‘See Something, Say Something’ Campaign Creates Massive Database Of Useless Info From Citizens Spying On Each Other
October 27, 2013
The ACLU’s recent release of “Suspicious Activity Reports” from various California law enforcement agencies (working with DHS Fusion Centers) shows that the government has developed a strong culture of paranoia through its increasingly-broad anti-terrorism efforts. The catchphrase, “If you see something, say something,” has resulted in plenty of seeing and saying, but has failed to turn up much in the way of usable counter-terrorism intelligence.
Much in the way that intelligence agencies like gathering data “just in case,” the Fusion Centers are aided and abetted by law enforcement officials who are willing to add to the data piles by approaching anything “suspicious” (very broadly defined) as potentially terrorist-related. This state-approved paranoia has spilled over into the private sector as the documents detail several second-hand reports from concerned citizens.
In both cases (law enforcement and private individuals), much of the “suspicion” seems to be based solely on reported persons being (or appearing to be) Middle Eastern. This term shows up so often it’s often simply abbreviated as ME. For instance, page 21 has a report of some “suspicious” photography occurring on a Metrolink train, involving two people, one dressed in a “‘Middle Eastern’ costume.”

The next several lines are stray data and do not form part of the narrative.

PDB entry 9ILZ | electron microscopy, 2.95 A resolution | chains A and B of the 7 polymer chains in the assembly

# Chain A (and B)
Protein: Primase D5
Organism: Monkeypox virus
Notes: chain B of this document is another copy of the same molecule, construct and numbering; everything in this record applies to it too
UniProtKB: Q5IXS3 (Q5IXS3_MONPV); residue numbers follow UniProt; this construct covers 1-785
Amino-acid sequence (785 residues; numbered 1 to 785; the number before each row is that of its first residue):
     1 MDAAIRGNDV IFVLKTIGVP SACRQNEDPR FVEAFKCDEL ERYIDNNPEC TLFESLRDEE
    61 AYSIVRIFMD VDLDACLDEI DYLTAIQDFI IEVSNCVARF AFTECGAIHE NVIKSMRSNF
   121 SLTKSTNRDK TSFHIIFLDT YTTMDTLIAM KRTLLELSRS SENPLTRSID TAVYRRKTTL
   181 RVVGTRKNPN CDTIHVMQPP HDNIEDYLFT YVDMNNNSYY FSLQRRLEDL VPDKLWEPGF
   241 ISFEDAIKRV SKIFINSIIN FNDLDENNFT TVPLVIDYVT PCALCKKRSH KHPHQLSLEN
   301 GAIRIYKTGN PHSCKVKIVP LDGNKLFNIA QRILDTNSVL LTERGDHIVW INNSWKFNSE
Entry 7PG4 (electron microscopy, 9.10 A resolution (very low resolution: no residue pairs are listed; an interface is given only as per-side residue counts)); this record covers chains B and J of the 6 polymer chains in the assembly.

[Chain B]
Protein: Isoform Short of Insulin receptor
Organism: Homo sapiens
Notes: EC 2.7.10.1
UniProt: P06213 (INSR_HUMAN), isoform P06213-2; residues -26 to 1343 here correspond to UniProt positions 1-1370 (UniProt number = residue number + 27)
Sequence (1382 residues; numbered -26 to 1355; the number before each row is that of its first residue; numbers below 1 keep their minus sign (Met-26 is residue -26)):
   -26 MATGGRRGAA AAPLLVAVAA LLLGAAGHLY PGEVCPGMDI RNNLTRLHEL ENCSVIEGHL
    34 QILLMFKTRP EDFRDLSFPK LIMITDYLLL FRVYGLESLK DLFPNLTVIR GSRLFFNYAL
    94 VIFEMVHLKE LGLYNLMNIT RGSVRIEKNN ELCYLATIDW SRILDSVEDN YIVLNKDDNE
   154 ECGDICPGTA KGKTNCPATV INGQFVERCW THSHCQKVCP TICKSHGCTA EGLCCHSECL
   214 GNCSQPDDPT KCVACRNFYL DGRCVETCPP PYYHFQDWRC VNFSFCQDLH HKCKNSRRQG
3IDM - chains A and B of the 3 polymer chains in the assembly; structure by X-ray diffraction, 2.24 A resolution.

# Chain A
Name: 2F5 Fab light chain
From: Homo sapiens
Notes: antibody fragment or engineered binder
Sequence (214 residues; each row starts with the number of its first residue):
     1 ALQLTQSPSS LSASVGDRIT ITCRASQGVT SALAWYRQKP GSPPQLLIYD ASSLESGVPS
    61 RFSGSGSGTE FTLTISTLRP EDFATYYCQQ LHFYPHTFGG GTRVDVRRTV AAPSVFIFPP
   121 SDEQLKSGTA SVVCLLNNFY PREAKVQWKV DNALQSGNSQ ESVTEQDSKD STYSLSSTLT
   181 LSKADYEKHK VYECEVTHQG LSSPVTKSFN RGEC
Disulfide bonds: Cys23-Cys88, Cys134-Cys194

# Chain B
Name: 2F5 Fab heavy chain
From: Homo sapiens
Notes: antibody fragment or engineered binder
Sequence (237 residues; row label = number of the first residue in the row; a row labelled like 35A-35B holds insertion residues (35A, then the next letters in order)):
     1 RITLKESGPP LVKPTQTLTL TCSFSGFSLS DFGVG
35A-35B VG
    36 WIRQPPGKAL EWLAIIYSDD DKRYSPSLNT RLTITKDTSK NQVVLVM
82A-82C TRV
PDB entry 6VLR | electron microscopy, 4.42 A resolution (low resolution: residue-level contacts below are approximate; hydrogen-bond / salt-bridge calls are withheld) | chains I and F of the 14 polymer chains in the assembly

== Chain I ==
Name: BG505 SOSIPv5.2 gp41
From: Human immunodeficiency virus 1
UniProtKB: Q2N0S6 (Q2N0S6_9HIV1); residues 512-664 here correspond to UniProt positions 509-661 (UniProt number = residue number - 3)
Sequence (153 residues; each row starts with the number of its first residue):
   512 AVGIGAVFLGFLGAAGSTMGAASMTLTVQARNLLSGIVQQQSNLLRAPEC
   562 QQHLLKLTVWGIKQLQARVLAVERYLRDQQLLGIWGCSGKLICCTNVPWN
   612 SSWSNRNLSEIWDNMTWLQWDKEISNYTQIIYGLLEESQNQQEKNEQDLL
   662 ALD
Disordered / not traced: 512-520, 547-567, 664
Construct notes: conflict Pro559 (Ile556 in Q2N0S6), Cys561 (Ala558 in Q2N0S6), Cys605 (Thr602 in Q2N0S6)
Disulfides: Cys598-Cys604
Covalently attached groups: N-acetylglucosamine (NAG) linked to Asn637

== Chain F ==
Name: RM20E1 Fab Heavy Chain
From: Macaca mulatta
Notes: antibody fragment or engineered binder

Speaking of photography, aiming a camera at any government building, power station, railroad track, bridge, dam, oil refinery, airport building or any other building that an observer feels should remain unphotographed is enough to get your description (at the very least) added to the FBI’s e-Guardian database. Even filming on-duty cops can raise the “suspicions” of law enforcement [p. 10].